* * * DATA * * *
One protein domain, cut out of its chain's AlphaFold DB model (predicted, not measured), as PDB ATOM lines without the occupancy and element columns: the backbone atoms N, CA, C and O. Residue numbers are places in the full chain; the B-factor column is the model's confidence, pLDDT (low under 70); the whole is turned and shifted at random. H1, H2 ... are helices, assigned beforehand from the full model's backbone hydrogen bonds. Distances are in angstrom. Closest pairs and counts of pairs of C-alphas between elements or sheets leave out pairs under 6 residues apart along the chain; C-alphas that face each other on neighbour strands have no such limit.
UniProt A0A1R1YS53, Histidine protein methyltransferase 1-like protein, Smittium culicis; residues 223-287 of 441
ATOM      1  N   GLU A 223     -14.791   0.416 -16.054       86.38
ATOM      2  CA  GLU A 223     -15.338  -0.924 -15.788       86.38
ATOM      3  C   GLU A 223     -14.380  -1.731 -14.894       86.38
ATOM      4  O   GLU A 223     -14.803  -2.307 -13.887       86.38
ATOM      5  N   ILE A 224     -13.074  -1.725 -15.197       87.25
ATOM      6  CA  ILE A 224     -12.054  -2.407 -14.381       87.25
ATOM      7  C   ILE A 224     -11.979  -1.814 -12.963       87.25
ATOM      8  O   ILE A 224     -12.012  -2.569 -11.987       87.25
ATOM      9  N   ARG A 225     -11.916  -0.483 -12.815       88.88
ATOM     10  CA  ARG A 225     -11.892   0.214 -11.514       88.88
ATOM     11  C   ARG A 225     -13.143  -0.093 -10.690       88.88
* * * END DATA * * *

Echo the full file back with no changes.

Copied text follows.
One protein domain, cut out of its chain's AlphaFold DB model (predicted, not measured), as PDB ATOM lines without the occupancy and element columns: the backbone atoms N, CA, C and O. Residue numbers are places in the full chain; the B-factor column is the model's confidence, pLDDT (low under 70); the whole is turned and shifted at random. H1, H2 ... are helices, assigned beforehand from the full model's backbone hydrogen bonds. Distances are in angstrom. Closest pairs and counts of pairs of C-alphas between elements or sheets leave out pairs under 6 residues apart along the chain; C-alphas that face each other on neighbour strands have no such limit.
UniProt A0A1R1YS53, Histidine protein methyltransferase 1-like protein, Smittium culicis; residues 223-287 of 441
ATOM      1  N   GLU A 223     -14.791   0.416 -16.054       86.38
ATOM      2  CA  GLU A 223     -15.338  -0.924 -15.788       86.38
ATOM      3  C   GLU A 223     -14.380  -1.731 -14.894       86.38
ATOM      4  O   GLU A 223     -14.803  -2.307 -13.887       86.38
ATOM      5  N   ILE A 224     -13.074  -1.725 -15.197       87.25
ATOM      6  CA  ILE A 224     -12.054  -2.407 -14.381       87.25
ATOM      7  C   ILE A 224     -11.979  -1.814 -12.963       87.25
ATOM      8  O   ILE A 224     -12.012  -2.569 -11.987       87.25
ATOM      9  N   ARG A 225     -11.916  -0.483 -12.815       88.88
ATOM     10  CA  ARG A 225     -11.892   0.214 -11.514       88.88
ATOM     11  C   ARG A 225     -13.143  -0.093 -10.690       88.88